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ResearchVan Swinderen Institute

Dr. Chr. Bobisch, Department of Physics, University of Duisburg-Essen, Germany: Transport phenomena on the atomic scale


27 January 2011 FWN-Building 5111.0080, Nijenborgh 4, 9747 AG, Groningen
Speaker: Dr. Christian Bobisch

Department of Physics, University. of Duisburg-Essen, Germany

Title: Transport phenomena on the atomic scale 
Date: 27-01-2011
Start: 16.00
Location: FWN-Building 5111.0080
Host: Meike Stohr


The scanning tunneling microscope (STM) is an ideal tool to study surface phenomena on the atomic scale. Beside the analysis of topographic features and the geometric structure of surfaces, it offers the possibility to study their electronic structure. Moreover it can be used to characterize nm-sized objects like single organic molecules adsorbed on surfaces.

Firstly, I will present a STM based analysis of two different 2-dimensional electron gas (2DEG) systems. On the one hand the electronic surface structure of epitaxial thin films of bismuth on top of a Si(111)-7x7 substrate was analyzed [1,2]. Using scanning tunneling spectroscopy (STS) and imaging the local density of states (dI/dV imaging) the scattering of electrons propagating in the complex surface state structure of Bi(111) was analyzed in detail.

For the Si(111)-√3 x√3-Ag surface the local variation of the electrochemical potential was studied, if a current is applied across the 2DEG of this surface. A multiprobe STM is used to apply the current across the surface while the topography as well as the electrochemical potential can be measured simultaneously. The data reveal a stepwise decay of the electrochemical potential at surface steps, grain boundaries etc., thus the stepwise decay can be addressed to local resistivities on the atomic level [3].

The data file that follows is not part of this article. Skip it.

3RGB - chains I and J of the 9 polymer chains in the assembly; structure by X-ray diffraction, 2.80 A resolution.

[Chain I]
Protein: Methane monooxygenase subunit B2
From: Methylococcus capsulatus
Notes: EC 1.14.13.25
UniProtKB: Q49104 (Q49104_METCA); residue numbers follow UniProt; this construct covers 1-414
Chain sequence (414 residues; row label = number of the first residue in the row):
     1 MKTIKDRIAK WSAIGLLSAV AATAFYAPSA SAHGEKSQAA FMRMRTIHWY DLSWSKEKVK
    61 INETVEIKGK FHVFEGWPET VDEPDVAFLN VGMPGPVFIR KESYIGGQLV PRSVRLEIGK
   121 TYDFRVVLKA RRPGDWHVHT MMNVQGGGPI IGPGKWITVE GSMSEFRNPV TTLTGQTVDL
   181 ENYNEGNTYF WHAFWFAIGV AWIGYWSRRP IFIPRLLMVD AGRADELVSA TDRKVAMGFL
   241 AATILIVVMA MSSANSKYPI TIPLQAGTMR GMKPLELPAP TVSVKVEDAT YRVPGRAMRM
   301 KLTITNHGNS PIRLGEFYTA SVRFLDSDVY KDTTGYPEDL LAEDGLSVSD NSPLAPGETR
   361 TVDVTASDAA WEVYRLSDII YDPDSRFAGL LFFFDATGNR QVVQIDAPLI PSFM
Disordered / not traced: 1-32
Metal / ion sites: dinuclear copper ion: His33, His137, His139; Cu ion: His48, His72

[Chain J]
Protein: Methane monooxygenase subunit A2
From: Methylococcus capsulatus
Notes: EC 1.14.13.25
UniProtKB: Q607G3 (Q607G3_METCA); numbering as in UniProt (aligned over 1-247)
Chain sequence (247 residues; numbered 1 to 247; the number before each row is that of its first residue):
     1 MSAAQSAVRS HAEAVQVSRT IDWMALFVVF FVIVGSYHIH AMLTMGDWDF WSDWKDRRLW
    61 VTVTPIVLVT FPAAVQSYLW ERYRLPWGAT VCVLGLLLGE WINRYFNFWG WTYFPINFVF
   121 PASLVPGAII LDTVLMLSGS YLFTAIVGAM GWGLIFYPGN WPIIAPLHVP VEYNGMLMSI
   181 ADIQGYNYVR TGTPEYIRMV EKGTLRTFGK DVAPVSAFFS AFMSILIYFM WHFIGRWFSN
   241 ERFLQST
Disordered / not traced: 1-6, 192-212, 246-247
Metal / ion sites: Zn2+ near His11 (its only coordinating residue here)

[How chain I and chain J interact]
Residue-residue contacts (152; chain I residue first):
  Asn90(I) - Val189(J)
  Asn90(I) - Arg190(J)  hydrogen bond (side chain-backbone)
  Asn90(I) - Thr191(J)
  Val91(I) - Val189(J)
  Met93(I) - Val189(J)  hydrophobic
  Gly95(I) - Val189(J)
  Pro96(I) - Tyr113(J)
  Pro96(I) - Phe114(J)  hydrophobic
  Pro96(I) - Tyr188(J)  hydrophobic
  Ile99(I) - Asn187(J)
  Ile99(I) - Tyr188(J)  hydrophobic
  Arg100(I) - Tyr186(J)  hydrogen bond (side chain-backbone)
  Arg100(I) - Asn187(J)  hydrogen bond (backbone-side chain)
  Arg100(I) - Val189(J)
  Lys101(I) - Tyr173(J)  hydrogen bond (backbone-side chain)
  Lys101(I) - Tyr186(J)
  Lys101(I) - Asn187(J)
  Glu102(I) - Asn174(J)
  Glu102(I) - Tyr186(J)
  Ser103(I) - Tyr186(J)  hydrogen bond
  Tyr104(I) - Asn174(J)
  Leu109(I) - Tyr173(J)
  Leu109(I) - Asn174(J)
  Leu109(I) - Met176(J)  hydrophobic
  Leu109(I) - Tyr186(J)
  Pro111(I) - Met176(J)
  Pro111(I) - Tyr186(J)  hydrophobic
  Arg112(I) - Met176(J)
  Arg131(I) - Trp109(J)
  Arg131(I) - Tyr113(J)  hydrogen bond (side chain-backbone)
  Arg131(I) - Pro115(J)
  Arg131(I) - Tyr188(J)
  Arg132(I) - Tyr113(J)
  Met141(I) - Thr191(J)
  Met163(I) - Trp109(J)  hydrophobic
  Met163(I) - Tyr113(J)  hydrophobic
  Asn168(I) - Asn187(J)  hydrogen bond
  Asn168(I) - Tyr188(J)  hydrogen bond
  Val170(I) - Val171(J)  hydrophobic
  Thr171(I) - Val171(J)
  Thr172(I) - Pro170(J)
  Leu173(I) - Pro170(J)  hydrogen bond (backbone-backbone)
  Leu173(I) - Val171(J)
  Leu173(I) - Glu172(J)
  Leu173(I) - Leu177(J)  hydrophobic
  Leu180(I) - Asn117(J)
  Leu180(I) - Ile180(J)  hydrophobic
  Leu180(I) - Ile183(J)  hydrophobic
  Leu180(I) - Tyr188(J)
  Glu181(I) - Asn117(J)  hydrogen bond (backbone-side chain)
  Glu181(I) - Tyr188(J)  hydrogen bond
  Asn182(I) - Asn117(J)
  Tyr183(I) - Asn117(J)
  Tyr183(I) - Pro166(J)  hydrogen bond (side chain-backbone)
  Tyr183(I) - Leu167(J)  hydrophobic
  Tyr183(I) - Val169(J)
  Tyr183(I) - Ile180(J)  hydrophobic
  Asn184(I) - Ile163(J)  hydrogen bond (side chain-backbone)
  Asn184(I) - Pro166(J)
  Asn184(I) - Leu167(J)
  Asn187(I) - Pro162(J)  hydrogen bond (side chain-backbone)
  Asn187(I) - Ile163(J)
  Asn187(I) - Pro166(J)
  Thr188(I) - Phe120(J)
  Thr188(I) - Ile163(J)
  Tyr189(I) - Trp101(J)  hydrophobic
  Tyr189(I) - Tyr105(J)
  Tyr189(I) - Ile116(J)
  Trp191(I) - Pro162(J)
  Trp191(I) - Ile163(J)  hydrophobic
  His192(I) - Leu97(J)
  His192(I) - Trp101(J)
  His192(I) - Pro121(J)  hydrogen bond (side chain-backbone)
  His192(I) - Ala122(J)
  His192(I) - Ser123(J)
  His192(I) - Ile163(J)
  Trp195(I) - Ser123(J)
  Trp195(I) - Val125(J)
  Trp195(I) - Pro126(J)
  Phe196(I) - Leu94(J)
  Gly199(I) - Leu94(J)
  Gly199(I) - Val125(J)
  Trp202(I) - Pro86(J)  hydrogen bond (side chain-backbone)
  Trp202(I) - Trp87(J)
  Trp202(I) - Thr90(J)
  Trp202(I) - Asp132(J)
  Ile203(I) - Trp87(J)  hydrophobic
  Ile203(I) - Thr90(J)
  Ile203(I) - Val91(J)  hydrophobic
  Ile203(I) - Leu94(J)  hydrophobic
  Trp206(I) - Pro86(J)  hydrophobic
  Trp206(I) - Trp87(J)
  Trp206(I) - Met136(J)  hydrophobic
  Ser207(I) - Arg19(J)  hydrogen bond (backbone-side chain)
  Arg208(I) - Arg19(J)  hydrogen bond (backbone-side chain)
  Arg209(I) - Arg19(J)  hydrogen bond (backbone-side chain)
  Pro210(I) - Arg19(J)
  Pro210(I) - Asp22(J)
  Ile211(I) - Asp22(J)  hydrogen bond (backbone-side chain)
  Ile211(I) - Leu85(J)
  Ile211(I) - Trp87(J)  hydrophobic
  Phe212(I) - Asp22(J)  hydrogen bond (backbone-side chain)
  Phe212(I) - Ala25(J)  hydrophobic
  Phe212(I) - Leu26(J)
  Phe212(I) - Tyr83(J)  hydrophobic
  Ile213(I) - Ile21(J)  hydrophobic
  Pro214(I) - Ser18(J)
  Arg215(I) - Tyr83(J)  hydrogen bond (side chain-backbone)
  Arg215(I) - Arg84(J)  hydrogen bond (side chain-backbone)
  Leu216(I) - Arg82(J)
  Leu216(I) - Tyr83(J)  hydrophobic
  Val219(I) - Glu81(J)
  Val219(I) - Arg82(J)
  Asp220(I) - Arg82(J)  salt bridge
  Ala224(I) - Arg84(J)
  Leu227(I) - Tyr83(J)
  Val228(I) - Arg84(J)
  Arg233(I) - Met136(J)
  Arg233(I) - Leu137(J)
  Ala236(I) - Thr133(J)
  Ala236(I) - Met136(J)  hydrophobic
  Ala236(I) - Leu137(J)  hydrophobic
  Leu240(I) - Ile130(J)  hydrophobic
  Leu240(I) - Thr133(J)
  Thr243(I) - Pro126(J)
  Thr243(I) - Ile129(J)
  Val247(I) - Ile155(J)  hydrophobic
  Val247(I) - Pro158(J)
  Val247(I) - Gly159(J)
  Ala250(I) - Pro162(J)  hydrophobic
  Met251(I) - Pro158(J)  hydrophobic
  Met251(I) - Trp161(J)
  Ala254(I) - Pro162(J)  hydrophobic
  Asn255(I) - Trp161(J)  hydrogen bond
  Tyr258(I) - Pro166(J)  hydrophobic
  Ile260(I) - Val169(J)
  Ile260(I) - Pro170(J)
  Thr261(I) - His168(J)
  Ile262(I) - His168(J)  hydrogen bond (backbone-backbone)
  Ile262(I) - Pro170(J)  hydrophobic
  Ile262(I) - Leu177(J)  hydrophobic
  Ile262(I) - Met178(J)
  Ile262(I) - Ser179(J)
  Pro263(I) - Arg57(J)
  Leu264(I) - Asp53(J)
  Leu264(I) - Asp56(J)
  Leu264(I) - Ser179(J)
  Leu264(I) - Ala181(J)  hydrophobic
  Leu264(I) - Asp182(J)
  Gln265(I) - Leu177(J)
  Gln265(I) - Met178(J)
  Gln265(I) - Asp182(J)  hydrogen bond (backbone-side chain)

The last part deals with the organic dye copper-phthalocyanine (CuPc) adsorbed onto a Cu(111) substrate. Low temperature scanning tunneling microscopy allows analyzing a current induced motion of single CuPc molecules. Especially a switching process between transient states of the adsorbed CuPc molecule can be imaged and analyzed with sub molecular precision.



[1] T. Nagao, T. Doi, T. Sekiguchi, and S. Hasegawa, Phys. Jpn. J. Appl. Phys. 39, 4567 (2000).

[2] C. A. Bobisch, A. Bannani, Yu. M. Koroteev, G. Bihlmayer, E.V. Chulkov, and R. Möller, Phys. Rev. Lett. 102, 136807 (2009).

[3] J. Homoth, M. Wenderoth, T. Druga, L. Winking, R.G. Ulbrich, C.A. Bobisch, B. Weyers, A. Bannani, E. Zubkov, A.M. Bernhart, M.R. Kaspers, R. Möller, Nano Letters 9, 1588 (2009).


Last modified:12 September 2014 11.21 a.m.